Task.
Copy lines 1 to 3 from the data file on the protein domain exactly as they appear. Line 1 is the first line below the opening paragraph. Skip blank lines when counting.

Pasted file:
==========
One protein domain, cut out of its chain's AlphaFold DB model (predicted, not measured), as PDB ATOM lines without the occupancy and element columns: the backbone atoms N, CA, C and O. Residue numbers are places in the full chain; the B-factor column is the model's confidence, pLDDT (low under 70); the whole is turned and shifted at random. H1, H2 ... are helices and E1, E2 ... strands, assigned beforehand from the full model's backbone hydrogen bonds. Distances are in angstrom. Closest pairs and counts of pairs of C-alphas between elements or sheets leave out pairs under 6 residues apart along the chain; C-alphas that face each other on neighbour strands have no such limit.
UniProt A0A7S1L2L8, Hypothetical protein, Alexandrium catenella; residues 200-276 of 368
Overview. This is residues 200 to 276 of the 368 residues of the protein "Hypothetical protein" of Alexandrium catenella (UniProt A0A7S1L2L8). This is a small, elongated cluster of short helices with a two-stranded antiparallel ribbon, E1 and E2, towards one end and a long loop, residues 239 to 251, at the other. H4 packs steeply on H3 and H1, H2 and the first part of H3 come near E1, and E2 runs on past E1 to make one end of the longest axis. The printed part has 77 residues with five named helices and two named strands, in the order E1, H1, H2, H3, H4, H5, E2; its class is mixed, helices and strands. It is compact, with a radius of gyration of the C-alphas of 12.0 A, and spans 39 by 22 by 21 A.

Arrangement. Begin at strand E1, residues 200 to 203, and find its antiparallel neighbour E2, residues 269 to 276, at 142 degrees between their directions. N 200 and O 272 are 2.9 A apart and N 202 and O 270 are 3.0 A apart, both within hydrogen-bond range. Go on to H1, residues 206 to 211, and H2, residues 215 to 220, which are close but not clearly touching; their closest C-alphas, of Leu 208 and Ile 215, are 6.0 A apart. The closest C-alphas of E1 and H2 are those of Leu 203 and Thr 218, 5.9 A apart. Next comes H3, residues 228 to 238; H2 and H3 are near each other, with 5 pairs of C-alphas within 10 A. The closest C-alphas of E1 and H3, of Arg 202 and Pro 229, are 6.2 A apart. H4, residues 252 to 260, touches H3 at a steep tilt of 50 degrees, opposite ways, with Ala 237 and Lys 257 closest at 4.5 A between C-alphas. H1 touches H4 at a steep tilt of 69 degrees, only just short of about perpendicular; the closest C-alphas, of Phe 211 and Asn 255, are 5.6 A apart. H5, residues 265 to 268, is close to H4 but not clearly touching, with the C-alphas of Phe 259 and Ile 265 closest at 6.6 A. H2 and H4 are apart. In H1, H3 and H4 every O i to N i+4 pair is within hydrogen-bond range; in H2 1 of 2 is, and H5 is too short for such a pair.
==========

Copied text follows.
UniProt A0A7S1L2L8, Hypothetical protein, Alexandrium catenella; residues 200-276 of 368
Overview. This is residues 200 to 276 of the 368 residues of the protein "Hypothetical protein" of Alexandrium catenella (UniProt A0A7S1L2L8). This is a small, elongated cluster of short helices with a two-stranded antiparallel ribbon, E1 and E2, towards one end and a long loop, residues 239 to 251, at the other. H4 packs steeply on H3 and H1, H2 and the first part of H3 come near E1, and E2 runs on past E1 to make one end of the longest axis. The printed part has 77 residues with five named helices and two named strands, in the order E1, H1, H2, H3, H4, H5, E2; its class is mixed, helices and strands. It is compact, with a radius of gyration of the C-alphas of 12.0 A, and spans 39 by 22 by 21 A.

Arrangement. Begin at strand E1, residues 200 to 203, and find its antiparallel neighbour E2, residues 269 to 276, at 142 degrees between their directions. N 200 and O 272 are 2.9 A apart and N 202 and O 270 are 3.0 A apart, both within hydrogen-bond range. Go on to H1, residues 206 to 211, and H2, residues 215 to 220, which are close but not clearly touching; their closest C-alphas, of Leu 208 and Ile 215, are 6.0 A apart. The closest C-alphas of E1 and H2 are those of Leu 203 and Thr 218, 5.9 A apart. Next comes H3, residues 228 to 238; H2 and H3 are near each other, with 5 pairs of C-alphas within 10 A. The closest C-alphas of E1 and H3, of Arg 202 and Pro 229, are 6.2 A apart. H4, residues 252 to 260, touches H3 at a steep tilt of 50 degrees, opposite ways, with Ala 237 and Lys 257 closest at 4.5 A between C-alphas. H1 touches H4 at a steep tilt of 69 degrees, only just short of about perpendicular; the closest C-alphas, of Phe 211 and Asn 255, are 5.6 A apart. H5, residues 265 to 268, is close to H4 but not clearly touching, with the C-alphas of Phe 259 and Ile 265 closest at 6.6 A. H2 and H4 are apart. In H1, H3 and H4 every O i to N i+4 pair is within hydrogen-bond range; in H2 1 of 2 is, and H5 is too short for such a pair.